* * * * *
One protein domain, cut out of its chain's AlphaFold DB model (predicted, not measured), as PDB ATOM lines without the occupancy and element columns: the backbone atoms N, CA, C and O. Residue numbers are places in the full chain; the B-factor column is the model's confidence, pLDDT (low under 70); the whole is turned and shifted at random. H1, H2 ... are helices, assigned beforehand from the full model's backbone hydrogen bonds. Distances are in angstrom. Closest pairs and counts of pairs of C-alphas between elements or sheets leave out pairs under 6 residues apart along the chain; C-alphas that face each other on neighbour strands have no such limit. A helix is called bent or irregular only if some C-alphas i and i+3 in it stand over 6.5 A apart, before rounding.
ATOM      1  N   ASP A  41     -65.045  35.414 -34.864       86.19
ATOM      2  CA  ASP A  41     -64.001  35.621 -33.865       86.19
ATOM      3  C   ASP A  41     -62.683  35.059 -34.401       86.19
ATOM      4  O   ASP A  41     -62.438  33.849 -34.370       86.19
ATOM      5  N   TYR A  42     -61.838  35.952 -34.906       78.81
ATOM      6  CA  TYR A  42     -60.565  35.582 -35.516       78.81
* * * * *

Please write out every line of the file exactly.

One protein domain, cut out of its chain's AlphaFold DB model (predicted, not measured), as PDB ATOM lines without the occupancy and element columns: the backbone atoms N, CA, C and O. Residue numbers are places in the full chain; the B-factor column is the model's confidence, pLDDT (low under 70); the whole is turned and shifted at random. H1, H2 ... are helices, assigned beforehand from the full model's backbone hydrogen bonds. Distances are in angstrom. Closest pairs and counts of pairs of C-alphas between elements or sheets leave out pairs under 6 residues apart along the chain; C-alphas that face each other on neighbour strands have no such limit. A helix is called bent or irregular only if some C-alphas i and i+3 in it stand over 6.5 A apart, before rounding.
ATOM      1  N   ASP A  41     -65.045  35.414 -34.864       86.19
ATOM      2  CA  ASP A  41     -64.001  35.621 -33.865       86.19
ATOM      3  C   ASP A  41     -62.683  35.059 -34.401       86.19
ATOM      4  O   ASP A  41     -62.438  33.849 -34.370       86.19
ATOM      5  N   TYR A  42     -61.838  35.952 -34.906       78.81
ATOM      6  CA  TYR A  42     -60.565  35.582 -35.516       78.81